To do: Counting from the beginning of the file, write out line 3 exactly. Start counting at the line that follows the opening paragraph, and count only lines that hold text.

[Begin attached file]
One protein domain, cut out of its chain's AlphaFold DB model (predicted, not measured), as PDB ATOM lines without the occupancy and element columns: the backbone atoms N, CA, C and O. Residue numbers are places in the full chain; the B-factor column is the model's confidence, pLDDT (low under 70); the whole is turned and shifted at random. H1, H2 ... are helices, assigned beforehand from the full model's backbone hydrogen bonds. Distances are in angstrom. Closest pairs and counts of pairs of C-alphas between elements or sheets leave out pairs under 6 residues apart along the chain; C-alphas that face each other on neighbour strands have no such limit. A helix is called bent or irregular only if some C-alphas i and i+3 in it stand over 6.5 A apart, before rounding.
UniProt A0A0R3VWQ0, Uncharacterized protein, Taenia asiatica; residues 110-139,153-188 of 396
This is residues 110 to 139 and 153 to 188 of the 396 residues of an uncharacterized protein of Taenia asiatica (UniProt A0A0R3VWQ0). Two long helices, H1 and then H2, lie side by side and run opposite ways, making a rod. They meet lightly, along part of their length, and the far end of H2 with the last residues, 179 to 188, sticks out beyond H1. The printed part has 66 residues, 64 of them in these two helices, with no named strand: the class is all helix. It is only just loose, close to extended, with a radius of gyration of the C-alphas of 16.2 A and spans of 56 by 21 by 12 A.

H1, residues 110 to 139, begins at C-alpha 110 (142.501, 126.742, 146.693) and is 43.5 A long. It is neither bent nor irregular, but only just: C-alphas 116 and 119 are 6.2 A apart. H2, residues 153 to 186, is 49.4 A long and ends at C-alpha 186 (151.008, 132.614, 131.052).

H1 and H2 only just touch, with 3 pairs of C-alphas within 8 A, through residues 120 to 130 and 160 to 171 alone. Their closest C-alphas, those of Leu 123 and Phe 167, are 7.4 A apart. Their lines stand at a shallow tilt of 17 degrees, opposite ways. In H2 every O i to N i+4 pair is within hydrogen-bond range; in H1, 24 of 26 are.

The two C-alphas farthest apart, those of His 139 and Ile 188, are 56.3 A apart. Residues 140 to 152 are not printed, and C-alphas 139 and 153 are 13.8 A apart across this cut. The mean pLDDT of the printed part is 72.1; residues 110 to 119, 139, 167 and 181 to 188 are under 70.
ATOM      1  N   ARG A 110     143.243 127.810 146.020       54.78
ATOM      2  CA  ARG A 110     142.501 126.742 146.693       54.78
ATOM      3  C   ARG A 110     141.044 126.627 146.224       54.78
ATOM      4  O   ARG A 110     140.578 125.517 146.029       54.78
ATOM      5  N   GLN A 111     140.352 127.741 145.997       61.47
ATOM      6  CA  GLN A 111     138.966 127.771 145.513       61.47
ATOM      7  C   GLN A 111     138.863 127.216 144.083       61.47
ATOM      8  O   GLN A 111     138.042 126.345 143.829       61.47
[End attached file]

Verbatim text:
H1, residues 110 to 139, begins at C-alpha 110 (142.501, 126.742, 146.693) and is 43.5 A long. It is neither bent nor irregular, but only just: C-alphas 116 and 119 are 6.2 A apart. H2, residues 153 to 186, is 49.4 A long and ends at C-alpha 186 (151.008, 132.614, 131.052).